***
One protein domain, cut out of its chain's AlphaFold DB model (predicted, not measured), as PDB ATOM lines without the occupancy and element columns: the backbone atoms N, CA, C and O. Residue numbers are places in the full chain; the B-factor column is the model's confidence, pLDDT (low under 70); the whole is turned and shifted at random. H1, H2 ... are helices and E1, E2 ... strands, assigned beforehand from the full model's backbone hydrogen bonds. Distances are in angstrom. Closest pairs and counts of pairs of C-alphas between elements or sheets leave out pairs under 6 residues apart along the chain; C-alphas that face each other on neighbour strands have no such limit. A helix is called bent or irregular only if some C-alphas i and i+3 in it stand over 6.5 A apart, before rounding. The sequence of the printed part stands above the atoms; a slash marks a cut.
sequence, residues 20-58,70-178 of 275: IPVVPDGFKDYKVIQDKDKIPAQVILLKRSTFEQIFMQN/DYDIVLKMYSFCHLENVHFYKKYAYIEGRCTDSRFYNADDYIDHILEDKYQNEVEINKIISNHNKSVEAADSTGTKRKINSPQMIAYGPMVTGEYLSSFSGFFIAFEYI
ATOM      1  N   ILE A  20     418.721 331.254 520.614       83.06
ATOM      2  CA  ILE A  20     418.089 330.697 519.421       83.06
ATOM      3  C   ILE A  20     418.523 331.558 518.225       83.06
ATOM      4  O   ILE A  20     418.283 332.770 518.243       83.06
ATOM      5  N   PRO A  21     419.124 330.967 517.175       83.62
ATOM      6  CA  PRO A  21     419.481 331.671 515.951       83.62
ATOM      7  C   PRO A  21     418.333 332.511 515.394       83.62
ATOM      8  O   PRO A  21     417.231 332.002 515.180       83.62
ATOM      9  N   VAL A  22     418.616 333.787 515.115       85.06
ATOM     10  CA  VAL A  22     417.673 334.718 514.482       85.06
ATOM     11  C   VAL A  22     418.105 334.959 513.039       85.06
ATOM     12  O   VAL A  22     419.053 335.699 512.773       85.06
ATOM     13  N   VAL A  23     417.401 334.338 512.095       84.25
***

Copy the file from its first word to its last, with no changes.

One protein domain, cut out of its chain's AlphaFold DB model (predicted, not measured), as PDB ATOM lines without the occupancy and element columns: the backbone atoms N, CA, C and O. Residue numbers are places in the full chain; the B-factor column is the model's confidence, pLDDT (low under 70); the whole is turned and shifted at random. H1, H2 ... are helices and E1, E2 ... strands, assigned beforehand from the full model's backbone hydrogen bonds. Distances are in angstrom. Closest pairs and counts of pairs of C-alphas between elements or sheets leave out pairs under 6 residues apart along the chain; C-alphas that face each other on neighbour strands have no such limit. A helix is called bent or irregular only if some C-alphas i and i+3 in it stand over 6.5 A apart, before rounding. The sequence of the printed part stands above the atoms; a slash marks a cut.
sequence, residues 20-58,70-178 of 275: IPVVPDGFKDYKVIQDKDKIPAQVILLKRSTFEQIFMQN/DYDIVLKMYSFCHLENVHFYKKYAYIEGRCTDSRFYNADDYIDHILEDKYQNEVEINKIISNHNKSVEAADSTGTKRKINSPQMIAYGPMVTGEYLSSFSGFFIAFEYI
ATOM      1  N   ILE A  20     418.721 331.254 520.614       83.06
ATOM      2  CA  ILE A  20     418.089 330.697 519.421       83.06
ATOM      3  C   ILE A  20     418.523 331.558 518.225       83.06
ATOM      4  O   ILE A  20     418.283 332.770 518.243       83.06
ATOM      5  N   PRO A  21     419.124 330.967 517.175       83.62
ATOM      6  CA  PRO A  21     419.481 331.671 515.951       83.62
ATOM      7  C   PRO A  21     418.333 332.511 515.394       83.62
ATOM      8  O   PRO A  21     417.231 332.002 515.180       83.62
ATOM      9  N   VAL A  22     418.616 333.787 515.115       85.06
ATOM     10  CA  VAL A  22     417.673 334.718 514.482       85.06
ATOM     11  C   VAL A  22     418.105 334.959 513.039       85.06
ATOM     12  O   VAL A  22     419.053 335.699 512.773       85.06
ATOM     13  N   VAL A  23     417.401 334.338 512.095       84.25